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27 Legal Stud. F. 83 (2003)
Bhartia Hijro Ka Dharma: The Code of India's Hijra

handle is hein.journals/lstf27 and id is 91 raw text is: BHARTIA HIJRO KA DHARMA:
Hijra is the Urdu word for eunuch or hermaphrodite but now means
a born hermaphrodite who dresses as a female or, more commonly, a
born male who undergoes, or plans to undergo, surgical emasculation,
and who dons female garb. Depending on the linguistic region in which
they live, the hijra are also referred to as kinnar or mukhannis. In the
Tamil speaking south of India the term Ali is used to refer to
transvestites, eunuchs, transsexuals and hermaphrodites. The term
zenanas refers to cross-dressing male homosexuals. True hijras lack of
sexual desire clearly distinguishes them from zenana.
For the purposes of this paper, the term hijra will be used to
describe those people who are, naturally or otherwise, or seek to become,
asexual and who dress and live as women, a third gender.' Since the
term hijra also describes a way of life, and one at which a living can be
made, there are those who adopt the pose without the commitment.
Recent attention paid to the emergence of members of the hijra as
players in India's political life2 has brought to visibility a heretofore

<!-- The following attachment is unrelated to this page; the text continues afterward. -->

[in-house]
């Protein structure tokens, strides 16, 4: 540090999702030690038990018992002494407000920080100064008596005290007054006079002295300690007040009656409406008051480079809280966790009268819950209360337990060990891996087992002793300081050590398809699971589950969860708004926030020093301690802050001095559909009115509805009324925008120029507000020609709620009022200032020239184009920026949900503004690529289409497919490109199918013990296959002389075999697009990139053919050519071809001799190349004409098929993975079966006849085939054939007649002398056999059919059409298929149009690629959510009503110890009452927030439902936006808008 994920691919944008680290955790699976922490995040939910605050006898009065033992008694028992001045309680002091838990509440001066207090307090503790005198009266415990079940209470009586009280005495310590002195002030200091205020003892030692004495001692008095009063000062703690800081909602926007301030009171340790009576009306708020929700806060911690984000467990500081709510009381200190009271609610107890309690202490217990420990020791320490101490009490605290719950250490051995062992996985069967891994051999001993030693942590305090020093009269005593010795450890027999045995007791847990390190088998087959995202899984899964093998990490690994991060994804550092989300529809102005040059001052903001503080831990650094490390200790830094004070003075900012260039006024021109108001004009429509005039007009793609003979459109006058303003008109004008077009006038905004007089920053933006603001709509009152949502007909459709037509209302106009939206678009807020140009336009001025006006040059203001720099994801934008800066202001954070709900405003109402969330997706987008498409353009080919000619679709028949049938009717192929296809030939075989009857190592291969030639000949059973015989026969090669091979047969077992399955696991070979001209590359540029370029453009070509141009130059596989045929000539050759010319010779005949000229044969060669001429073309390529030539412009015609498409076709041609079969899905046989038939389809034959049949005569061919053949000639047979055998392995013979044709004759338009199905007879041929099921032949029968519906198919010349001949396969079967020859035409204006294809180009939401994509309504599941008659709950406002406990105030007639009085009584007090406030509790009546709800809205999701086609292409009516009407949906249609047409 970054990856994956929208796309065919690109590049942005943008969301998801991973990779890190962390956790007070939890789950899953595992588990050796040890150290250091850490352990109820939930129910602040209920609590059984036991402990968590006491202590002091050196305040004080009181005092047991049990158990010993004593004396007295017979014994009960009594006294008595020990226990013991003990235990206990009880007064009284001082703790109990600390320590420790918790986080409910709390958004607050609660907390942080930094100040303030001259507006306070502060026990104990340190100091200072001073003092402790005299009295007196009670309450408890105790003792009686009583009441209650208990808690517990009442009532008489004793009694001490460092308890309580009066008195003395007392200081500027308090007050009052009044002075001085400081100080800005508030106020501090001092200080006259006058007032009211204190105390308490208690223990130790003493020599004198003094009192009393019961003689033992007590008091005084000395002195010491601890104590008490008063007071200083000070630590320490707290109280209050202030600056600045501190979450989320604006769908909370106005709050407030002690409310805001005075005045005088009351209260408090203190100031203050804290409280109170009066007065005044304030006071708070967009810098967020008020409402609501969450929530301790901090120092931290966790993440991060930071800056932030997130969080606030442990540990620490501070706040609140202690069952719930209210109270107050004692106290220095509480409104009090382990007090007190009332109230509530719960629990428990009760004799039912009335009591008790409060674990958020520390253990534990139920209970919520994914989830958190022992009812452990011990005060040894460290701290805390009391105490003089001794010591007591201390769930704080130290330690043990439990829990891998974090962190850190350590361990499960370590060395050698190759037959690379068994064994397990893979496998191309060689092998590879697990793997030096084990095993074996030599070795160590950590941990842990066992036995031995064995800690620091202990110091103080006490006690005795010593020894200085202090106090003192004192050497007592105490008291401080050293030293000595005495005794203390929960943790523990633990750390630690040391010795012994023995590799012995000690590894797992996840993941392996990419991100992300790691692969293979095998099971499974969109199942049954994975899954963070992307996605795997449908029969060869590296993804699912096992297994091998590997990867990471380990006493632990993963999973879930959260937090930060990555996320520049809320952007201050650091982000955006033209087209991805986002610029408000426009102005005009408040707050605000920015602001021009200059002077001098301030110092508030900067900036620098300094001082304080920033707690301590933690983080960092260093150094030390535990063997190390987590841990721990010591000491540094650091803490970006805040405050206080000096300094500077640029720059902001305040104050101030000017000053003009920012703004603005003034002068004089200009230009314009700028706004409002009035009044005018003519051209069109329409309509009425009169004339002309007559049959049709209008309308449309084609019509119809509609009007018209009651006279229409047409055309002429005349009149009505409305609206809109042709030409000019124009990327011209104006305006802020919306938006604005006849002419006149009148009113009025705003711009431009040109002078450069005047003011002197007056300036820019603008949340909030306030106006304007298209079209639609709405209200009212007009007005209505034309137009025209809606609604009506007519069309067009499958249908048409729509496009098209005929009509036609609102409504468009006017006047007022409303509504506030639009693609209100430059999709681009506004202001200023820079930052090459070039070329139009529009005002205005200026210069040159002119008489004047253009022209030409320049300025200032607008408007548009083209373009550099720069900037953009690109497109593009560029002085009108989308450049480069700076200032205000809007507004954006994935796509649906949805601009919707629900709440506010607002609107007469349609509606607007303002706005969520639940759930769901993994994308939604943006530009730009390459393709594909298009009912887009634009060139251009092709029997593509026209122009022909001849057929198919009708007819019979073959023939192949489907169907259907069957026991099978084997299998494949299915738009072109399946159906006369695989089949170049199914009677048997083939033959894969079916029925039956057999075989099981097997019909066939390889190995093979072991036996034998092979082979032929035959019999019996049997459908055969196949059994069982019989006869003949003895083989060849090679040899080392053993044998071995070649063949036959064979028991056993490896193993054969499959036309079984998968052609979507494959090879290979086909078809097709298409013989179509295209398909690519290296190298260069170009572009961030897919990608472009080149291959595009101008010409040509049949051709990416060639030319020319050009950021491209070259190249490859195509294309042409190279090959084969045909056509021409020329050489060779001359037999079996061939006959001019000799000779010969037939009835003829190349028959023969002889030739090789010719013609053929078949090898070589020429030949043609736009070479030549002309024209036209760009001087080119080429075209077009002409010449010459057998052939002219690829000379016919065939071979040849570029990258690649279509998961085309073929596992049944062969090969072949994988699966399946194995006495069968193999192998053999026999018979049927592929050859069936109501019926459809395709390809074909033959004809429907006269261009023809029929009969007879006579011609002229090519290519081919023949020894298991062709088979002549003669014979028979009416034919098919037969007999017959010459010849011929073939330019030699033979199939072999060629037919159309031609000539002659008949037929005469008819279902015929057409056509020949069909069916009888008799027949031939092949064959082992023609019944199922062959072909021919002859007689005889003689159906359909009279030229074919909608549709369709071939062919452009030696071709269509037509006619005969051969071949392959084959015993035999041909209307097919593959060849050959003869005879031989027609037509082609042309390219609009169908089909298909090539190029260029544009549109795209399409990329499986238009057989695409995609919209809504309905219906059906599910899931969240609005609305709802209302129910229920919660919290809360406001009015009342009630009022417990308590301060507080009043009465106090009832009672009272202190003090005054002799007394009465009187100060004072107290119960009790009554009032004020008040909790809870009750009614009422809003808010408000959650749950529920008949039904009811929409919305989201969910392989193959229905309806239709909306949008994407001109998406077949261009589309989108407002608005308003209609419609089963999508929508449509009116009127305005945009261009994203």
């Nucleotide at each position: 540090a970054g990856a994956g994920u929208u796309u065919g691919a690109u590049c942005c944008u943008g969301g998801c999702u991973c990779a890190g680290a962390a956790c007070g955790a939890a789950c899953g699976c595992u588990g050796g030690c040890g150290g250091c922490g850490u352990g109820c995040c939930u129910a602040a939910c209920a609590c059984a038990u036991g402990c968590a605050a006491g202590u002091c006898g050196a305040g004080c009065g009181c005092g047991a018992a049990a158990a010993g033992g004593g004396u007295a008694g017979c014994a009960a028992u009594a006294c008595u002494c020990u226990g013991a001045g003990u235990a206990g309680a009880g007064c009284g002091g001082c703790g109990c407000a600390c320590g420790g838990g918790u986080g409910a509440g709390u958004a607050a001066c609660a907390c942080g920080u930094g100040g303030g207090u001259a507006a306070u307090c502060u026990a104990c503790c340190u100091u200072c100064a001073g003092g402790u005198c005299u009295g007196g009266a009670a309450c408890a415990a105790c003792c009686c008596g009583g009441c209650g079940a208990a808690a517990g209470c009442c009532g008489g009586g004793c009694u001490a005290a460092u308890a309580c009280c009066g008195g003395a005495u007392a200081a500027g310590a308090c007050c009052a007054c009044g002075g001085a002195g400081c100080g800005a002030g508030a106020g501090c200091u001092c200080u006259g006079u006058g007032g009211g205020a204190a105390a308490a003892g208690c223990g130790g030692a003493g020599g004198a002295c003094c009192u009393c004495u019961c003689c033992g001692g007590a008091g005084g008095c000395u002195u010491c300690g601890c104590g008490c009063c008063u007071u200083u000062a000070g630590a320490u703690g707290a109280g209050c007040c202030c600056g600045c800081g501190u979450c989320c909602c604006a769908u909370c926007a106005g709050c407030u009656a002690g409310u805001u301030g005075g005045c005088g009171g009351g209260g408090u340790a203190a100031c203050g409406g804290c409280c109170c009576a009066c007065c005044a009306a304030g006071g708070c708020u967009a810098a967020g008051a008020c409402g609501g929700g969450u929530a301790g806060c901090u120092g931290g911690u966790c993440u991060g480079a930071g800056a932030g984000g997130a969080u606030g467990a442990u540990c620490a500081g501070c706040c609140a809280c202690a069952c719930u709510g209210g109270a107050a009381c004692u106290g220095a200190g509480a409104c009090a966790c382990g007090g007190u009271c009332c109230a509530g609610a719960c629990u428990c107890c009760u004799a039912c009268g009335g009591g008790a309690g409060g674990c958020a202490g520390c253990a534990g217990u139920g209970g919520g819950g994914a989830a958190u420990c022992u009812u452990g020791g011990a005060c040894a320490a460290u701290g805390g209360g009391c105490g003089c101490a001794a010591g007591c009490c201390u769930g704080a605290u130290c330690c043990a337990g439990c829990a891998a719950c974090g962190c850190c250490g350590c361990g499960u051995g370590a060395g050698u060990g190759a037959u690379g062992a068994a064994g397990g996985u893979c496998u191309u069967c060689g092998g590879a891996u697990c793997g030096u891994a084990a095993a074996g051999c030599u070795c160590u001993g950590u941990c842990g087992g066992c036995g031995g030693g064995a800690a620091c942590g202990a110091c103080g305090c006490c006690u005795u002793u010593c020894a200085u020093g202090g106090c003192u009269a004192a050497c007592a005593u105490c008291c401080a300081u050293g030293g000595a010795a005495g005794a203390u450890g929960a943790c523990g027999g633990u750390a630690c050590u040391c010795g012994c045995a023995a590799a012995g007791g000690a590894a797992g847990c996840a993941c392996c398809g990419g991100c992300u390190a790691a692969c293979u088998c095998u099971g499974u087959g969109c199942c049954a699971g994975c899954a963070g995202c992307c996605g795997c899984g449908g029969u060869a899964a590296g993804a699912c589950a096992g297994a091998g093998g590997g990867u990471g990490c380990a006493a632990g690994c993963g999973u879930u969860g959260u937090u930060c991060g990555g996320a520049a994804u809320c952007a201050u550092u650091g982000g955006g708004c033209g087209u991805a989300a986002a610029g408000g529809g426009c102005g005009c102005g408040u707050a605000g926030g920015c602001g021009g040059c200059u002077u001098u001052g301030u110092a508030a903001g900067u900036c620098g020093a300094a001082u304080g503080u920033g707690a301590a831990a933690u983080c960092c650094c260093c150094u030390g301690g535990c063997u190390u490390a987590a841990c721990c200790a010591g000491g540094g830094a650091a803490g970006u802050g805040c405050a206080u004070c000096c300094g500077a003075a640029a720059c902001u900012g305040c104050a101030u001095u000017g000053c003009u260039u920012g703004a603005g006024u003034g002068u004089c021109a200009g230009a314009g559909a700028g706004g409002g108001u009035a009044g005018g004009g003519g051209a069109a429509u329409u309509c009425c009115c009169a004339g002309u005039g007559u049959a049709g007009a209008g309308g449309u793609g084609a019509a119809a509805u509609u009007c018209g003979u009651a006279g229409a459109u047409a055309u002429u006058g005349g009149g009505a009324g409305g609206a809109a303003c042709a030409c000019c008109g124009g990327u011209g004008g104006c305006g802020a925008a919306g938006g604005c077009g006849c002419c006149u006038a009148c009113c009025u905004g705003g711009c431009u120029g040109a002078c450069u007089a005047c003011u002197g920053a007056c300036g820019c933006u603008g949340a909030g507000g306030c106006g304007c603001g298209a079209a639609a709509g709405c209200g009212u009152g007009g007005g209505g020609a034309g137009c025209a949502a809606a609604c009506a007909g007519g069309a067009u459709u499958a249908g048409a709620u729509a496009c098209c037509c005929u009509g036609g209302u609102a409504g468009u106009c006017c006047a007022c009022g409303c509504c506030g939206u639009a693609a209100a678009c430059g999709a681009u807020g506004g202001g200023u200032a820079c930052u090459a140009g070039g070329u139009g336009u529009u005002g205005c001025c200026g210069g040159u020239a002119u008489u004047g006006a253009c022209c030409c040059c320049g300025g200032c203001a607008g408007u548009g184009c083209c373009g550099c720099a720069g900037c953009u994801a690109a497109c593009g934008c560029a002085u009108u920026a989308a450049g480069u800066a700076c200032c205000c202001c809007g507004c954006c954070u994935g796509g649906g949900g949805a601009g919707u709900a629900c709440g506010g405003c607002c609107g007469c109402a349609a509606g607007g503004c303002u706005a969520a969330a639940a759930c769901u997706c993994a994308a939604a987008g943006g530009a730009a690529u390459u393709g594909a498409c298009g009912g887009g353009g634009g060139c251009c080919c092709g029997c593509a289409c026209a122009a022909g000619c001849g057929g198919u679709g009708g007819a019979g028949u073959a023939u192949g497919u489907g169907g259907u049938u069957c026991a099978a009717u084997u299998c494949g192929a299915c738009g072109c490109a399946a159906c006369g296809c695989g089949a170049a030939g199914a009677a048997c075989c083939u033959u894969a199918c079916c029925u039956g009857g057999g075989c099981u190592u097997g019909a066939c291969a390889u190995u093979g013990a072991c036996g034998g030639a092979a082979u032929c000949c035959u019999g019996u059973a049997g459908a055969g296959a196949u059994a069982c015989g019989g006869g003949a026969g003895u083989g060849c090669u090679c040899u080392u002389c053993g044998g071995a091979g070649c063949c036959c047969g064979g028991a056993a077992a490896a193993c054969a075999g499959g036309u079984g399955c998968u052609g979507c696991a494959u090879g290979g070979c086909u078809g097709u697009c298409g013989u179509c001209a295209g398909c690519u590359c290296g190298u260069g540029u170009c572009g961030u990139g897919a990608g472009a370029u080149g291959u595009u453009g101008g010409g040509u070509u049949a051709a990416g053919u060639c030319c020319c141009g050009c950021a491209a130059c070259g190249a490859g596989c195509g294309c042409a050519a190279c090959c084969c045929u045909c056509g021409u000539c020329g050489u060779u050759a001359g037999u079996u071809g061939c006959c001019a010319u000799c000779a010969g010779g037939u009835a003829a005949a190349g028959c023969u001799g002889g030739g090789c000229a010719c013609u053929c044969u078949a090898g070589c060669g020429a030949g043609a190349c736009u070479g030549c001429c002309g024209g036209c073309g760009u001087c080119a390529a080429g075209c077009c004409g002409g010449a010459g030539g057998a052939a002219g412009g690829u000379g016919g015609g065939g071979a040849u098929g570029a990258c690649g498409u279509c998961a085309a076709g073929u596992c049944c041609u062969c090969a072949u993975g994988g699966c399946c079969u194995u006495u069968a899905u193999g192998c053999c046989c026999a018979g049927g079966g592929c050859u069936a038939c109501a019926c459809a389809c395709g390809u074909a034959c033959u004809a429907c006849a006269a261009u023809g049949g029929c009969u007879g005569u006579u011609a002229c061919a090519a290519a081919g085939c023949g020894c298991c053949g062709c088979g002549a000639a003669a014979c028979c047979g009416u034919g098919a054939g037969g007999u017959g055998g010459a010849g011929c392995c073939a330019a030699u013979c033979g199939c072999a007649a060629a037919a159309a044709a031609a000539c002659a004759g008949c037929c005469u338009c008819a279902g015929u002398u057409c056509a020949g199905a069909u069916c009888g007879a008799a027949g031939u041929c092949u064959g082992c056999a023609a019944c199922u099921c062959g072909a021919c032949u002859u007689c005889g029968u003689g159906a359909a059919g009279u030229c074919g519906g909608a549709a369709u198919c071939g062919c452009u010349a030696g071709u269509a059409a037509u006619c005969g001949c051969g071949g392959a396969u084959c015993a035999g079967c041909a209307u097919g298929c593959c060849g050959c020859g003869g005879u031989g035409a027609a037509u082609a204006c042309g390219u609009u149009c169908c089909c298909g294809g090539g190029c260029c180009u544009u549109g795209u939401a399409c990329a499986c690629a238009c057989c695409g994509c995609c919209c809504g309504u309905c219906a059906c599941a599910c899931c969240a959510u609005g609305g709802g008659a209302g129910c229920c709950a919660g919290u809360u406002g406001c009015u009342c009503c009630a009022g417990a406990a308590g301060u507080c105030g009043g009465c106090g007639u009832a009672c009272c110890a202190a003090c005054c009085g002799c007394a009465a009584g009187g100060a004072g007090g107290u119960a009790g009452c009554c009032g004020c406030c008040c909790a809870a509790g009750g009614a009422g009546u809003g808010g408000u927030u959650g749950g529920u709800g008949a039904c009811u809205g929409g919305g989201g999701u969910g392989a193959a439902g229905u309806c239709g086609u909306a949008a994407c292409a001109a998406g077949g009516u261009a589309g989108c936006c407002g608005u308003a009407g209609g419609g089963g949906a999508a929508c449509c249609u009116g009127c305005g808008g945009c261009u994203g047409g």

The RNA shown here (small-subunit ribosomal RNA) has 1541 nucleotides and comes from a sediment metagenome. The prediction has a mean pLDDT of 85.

* R. Gordon Kean Professor of Law, LSU Law Center.
Since the hijra are the subject of the essay the term will henceforth appear without
A related tradition to the hijra existed, and perhaps still exists in remnant, among
native peoples in the Americas. These were the berdaches, men who assumed the role and
attire generally associated with women. While they have been termed a third gender, not
a default category, there was no tradition of emasculation. See Valdes F. Queers, Sissies,
Dykes and Tomboys: Deconstructing the Conflation of Sex, Gender and Sexual Orientation
in Euro-American Law and Society, 83 Calif. L. Rev. 1, 226 (1995).
Sometimes grouped with manitous or spirits, the berdache were sometimes accorded
status as Council advisors and seem to have been more accepted as part of nature's plan
than have been the hijra of India. See David F. Greenberg, Why Was the Berdache
Ridiculed? in Evelyn Blackwood (ed.), ANTHROPOLOGY AND HOMOSEXUAL BEHAVIOR 179-
190 (Binghampton, New York: Haworth Press, 1986)(1985). An analysis of berdache
sexual behavior may be found at D. Duncan & P. Lubin, Follow the Footnote or the
Advocate as Historian of Same Sex Marriage, 47 Cath. U. L. Rev. 1271 (1998), which is
a critique of William Eskridge, A History of Same Sex Marriage, 79 Va. L. Rev. 1419
2 A hijra candidate for office in Pakistan in 1990 was reported in Naqui and Mutaba,
Two Baluci Buggas, a Sindhi Zenana and the Status of Hijras in Contemporary Pakistan,
a chapter in Stephen 0. Murray & Will Roscoe, ISLAMIc HOMOSEXUALITIES: CULTURE,
HISTORYAND LITERATURE (New York: New York University Press, 1997). The struggle of
Bangladeshis estimated 20-100 thousand hijra against all manner of problems, not the
least of which is HIV/AIDS is discussed by M. Khan, A Blessing in Disguise, The Daily
Star (DakhaXSept. 29, 2000).

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